Courtesy of our own Tim Cain. The fain green line represents gas prices, starting from the peak price of crude oil in 2014. Elsewhere, we see market share figures for passenger cars, SUVs/CUVs and pickup trucks. We’ll be keeping an eye on this as the months roll on. Crude oil dipped below $70 a barrel today – truly a black Friday for world oil markets. Let’s see how consumers respond in terms of new vehicle choices.
Well, my Grandma has found a car! Despite looking at the Fit, Accent and other subcompacts, she’s decided to go with a 2014 Jaguar XK-RS convertible. Thanks for your help everyone! In unrelated news, I will no longer be getting my inheritance.
Jack Baruth has a very thoughtful post on selling his green stick, apparently an Audi. (See No Fixed Above: Stick it to ‘em.) Here I delve into his logic as a devil’s advocate.
A key observation throughout his post is that most (newish) used cars move through dealerships, and for many there is an auction through a Mannheim or Adesa in between the trade-in and the used car lot. The same is true in Japan: the graphic above is of a car auction in Osaka, though on-site buyers sit at computers with a huge display of the two virtual “lanes” with no audible action. (For more see my post on a June 2014 visit at Auto Auctions, Japanese Style.)
Most car advertisements tout the abundance of features that the car offers: big engines, advanced electronics and sexy styling. Not this one.
Steve L., just a short note to thank you for your TTAC articles. They are my favorite at TTAC and I look forward to a new article each week.
Quick question: I noted in your last article you like some of the newer Mazdas. Can you tell me what new Mazda you would consider keeping for your own personal vehicle?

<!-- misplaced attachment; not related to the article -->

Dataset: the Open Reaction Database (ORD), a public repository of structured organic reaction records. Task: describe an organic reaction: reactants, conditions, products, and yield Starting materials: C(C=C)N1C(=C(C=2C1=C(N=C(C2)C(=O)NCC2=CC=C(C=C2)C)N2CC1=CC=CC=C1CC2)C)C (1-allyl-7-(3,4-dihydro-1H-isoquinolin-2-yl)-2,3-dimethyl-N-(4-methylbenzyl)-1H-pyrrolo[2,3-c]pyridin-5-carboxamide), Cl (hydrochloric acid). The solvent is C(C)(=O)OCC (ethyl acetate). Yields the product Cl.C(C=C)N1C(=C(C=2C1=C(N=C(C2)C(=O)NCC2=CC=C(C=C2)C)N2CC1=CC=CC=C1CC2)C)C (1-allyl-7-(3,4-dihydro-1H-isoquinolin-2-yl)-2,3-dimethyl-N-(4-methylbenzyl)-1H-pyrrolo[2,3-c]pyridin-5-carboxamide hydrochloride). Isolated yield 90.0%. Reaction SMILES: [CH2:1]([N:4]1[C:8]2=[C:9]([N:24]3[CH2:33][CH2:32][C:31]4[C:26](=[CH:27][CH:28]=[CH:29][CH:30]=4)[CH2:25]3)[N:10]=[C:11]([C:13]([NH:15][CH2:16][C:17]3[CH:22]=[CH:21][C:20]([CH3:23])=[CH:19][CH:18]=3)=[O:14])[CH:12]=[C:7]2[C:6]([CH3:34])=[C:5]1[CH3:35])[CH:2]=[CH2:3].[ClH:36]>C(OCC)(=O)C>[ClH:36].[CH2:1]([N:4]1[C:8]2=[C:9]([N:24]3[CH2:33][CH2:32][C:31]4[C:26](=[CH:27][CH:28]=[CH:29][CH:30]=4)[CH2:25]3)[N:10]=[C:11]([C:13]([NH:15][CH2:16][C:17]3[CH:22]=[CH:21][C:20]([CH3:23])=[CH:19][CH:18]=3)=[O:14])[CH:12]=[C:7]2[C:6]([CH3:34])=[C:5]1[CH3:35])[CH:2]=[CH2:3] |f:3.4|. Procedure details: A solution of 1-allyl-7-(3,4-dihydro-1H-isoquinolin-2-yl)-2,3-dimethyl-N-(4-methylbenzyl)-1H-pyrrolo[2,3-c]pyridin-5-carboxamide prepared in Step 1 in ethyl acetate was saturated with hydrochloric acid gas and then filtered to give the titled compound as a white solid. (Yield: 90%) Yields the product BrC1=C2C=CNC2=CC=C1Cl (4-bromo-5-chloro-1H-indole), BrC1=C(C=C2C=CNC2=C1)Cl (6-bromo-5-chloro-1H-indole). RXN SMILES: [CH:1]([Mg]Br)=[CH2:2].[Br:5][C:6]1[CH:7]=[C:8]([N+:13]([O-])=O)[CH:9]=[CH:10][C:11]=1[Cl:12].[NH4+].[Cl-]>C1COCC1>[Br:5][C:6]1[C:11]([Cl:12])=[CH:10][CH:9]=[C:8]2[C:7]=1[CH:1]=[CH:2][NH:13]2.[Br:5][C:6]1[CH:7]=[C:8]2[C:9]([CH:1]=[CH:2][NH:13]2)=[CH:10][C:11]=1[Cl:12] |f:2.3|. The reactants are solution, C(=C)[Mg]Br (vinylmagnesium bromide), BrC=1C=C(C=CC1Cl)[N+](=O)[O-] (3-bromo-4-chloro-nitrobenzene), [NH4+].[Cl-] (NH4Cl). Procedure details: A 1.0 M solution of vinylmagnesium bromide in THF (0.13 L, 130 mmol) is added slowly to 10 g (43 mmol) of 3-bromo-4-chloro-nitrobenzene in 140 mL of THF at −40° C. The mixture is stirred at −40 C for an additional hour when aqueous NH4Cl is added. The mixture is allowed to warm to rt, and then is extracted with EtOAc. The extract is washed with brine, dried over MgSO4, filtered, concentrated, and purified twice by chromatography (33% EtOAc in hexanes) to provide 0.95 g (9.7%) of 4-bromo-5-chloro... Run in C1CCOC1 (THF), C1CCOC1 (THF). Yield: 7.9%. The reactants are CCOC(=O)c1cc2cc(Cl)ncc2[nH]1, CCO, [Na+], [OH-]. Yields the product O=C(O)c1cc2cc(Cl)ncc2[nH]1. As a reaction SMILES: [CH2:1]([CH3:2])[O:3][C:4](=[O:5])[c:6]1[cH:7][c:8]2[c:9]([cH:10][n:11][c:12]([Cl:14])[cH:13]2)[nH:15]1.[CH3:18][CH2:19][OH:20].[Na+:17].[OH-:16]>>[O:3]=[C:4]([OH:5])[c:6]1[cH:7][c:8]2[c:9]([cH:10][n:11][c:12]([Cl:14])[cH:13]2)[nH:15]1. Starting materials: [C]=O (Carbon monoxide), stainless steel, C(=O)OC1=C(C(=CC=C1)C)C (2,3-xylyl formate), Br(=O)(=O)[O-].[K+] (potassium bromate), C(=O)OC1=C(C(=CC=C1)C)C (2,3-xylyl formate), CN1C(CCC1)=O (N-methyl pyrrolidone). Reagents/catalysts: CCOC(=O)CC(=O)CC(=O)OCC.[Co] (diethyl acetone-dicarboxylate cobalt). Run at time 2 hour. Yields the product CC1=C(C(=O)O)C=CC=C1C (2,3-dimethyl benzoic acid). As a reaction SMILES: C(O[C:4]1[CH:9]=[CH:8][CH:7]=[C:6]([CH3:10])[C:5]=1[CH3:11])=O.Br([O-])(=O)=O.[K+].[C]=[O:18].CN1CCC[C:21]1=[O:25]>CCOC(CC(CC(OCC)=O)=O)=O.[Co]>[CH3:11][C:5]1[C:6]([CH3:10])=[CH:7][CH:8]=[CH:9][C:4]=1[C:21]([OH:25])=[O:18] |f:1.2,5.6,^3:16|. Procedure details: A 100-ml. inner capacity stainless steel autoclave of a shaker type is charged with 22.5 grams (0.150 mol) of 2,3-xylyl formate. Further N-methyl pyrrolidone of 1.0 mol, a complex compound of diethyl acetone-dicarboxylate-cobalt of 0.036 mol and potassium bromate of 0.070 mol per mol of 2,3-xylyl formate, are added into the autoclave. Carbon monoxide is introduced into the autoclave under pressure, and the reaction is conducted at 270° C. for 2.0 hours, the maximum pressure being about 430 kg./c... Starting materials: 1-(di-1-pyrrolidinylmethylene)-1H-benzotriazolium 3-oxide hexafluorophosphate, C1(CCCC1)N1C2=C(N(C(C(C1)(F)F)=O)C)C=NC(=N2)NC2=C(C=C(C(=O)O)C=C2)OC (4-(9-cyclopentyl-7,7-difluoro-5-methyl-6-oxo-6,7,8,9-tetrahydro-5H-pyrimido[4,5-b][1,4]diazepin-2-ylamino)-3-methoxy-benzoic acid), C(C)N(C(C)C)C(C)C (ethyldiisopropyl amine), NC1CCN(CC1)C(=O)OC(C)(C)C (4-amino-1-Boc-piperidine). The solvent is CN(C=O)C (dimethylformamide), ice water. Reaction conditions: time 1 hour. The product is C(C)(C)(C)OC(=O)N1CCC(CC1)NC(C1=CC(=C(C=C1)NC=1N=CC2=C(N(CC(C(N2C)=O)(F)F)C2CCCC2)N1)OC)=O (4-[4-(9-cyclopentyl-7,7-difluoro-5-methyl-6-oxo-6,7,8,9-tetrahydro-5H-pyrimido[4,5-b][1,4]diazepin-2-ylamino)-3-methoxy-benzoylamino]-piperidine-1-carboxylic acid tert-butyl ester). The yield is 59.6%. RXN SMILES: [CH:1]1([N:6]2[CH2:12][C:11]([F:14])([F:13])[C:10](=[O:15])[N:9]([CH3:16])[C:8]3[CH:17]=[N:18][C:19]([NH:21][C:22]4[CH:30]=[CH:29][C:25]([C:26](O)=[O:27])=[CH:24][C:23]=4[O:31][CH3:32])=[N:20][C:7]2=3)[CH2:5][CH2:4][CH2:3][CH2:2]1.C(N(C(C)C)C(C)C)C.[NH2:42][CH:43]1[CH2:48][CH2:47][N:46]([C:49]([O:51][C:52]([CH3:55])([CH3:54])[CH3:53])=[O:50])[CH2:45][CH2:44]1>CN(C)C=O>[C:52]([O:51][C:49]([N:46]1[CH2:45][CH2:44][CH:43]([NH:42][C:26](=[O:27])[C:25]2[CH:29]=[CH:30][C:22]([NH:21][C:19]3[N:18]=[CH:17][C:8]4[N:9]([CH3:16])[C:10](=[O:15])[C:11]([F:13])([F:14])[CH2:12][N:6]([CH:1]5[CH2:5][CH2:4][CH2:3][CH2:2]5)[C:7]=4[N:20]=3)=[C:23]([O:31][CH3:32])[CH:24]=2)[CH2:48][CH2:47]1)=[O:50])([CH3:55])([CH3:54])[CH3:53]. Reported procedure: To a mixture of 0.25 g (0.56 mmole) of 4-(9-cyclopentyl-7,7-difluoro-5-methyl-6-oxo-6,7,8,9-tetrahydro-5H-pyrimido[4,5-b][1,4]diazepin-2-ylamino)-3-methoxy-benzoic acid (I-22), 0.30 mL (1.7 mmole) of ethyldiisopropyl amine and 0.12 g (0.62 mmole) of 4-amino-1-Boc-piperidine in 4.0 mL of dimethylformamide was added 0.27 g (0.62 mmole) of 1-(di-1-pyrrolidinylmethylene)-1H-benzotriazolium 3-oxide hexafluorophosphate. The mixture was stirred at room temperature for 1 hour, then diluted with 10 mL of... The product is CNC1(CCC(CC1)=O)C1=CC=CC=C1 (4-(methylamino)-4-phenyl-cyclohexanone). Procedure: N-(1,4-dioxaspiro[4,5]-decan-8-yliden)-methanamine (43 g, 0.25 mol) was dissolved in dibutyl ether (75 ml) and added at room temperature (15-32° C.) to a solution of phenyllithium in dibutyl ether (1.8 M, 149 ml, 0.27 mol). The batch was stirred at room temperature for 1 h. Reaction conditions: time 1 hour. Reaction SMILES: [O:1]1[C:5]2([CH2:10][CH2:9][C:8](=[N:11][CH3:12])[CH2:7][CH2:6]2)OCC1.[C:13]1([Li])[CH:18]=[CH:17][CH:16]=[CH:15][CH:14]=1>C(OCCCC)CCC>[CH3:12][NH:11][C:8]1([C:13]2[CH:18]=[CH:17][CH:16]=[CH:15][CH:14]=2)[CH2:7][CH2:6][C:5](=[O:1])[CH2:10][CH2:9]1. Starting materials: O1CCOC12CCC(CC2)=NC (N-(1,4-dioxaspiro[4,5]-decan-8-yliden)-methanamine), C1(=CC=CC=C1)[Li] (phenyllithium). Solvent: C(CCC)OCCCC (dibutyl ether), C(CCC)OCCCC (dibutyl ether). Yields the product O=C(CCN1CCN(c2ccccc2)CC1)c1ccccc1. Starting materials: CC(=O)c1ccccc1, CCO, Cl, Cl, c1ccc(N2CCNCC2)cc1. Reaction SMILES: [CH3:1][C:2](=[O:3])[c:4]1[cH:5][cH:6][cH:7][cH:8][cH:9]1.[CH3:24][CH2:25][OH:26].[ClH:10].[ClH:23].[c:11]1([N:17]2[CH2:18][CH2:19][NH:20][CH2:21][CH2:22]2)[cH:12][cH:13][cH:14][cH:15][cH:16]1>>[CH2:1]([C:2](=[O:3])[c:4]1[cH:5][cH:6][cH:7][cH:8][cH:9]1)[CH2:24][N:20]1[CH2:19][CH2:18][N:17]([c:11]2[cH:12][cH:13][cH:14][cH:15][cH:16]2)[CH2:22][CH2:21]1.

regards, Steve T.
The Other Steve Says:
What you’re looking at is a four-wheeled ATM for Fiat Chrysler. The Jeep Renegade is a unibody crossover based on a Fiat car platform. To satisfy the Jeep faithful, it has an available all-wheel drive system with a 20:1 crawl ratio, 8.7 inches of ground clearance and a rock crawling mode as well as a 2,000 lb towing capability with the 2.4L 4-cylinder (Euro-spec diesels get as much as 3,300 lbs). None of that matters as much as the fact that it’s an entrant for Jeep in one of the automotive world’s fastest growing segments.
Subaru, Nissan and Chrysler were the big winners this month, with GM, Ford, Toyota, Honda and Hyundai-Kia blaming poor weather for their decline in sales for February. Subaru, up 24 percent, seemed unfazed by the cold snap.
N.B: You can now access the full table at Automotive News. Tim Cain will continue with his full segment of sales segment analysis pieces.
Winter can be stern and humorless. Into the frozen fray trundled a visitor from California. I told the 2014 Kia Soul that it was out of place. Then a whole bunch of snow fell. The Soul’s chipper personality replied “no worries, brah.” With only all-season tires, I was worried, though. Without winter tires, any-wheel drive may be inadequate, proper equipment really does matter. The California license plate peeked out as if to say “Let’s crush some dendrites.”
“You can have any car you want. So long as it’s a Toyota or Honda.”
My parents had offered to split the costs of a new car with me back in 1994. That matching policy eventually included an awful lot of disclaimers and exclusions.
“No V8! No V6! No turbo! No stick! No convertible! No small car! No! Nein! Nyet!”
I eventually settled on a red Toyota Camry Coupe that served me well for 12 years and nearly 240k miles. It’s still on the road, which is funny because my brother, who had an equal bent on the Toyonda reliability supremacy, did something unusual recently.
He bought an Audi. Then he did something even stranger than that… he bought another.
Over the past year, we’ve collectively driven hundreds of cars between us. We thought that we’d bring you an unofficial list of some of our favorites for the year.